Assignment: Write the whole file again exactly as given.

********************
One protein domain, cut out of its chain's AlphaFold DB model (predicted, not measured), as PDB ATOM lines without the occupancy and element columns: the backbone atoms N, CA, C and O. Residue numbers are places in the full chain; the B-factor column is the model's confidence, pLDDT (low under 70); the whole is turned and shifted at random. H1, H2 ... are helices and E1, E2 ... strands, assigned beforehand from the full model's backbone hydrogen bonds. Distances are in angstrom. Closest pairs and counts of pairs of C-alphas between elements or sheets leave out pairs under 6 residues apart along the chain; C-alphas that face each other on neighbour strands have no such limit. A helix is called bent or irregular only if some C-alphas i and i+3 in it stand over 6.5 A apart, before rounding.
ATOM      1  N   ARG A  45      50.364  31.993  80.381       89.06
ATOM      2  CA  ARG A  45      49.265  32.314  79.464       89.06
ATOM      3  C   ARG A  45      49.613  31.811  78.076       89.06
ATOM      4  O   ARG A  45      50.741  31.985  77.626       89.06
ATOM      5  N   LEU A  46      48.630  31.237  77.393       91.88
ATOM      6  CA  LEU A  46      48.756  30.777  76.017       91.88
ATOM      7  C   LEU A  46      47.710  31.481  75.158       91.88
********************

One protein domain, cut out of its chain's AlphaFold DB model (predicted, not measured), as PDB ATOM lines without the occupancy and element columns: the backbone atoms N, CA, C and O. Residue numbers are places in the full chain; the B-factor column is the model's confidence, pLDDT (low under 70); the whole is turned and shifted at random. H1, H2 ... are helices and E1, E2 ... strands, assigned beforehand from the full model's backbone hydrogen bonds. Distances are in angstrom. Closest pairs and counts of pairs of C-alphas between elements or sheets leave out pairs under 6 residues apart along the chain; C-alphas that face each other on neighbour strands have no such limit. A helix is called bent or irregular only if some C-alphas i and i+3 in it stand over 6.5 A apart, before rounding.
ATOM      1  N   ARG A  45      50.364  31.993  80.381       89.06
ATOM      2  CA  ARG A  45      49.265  32.314  79.464       89.06
ATOM      3  C   ARG A  45      49.613  31.811  78.076       89.06
ATOM      4  O   ARG A  45      50.741  31.985  77.626       89.06
ATOM      5  N   LEU A  46      48.630  31.237  77.393       91.88
ATOM      6  CA  LEU A  46      48.756  30.777  76.017       91.88
ATOM      7  C   LEU A  46      47.710  31.481  75.158       91.88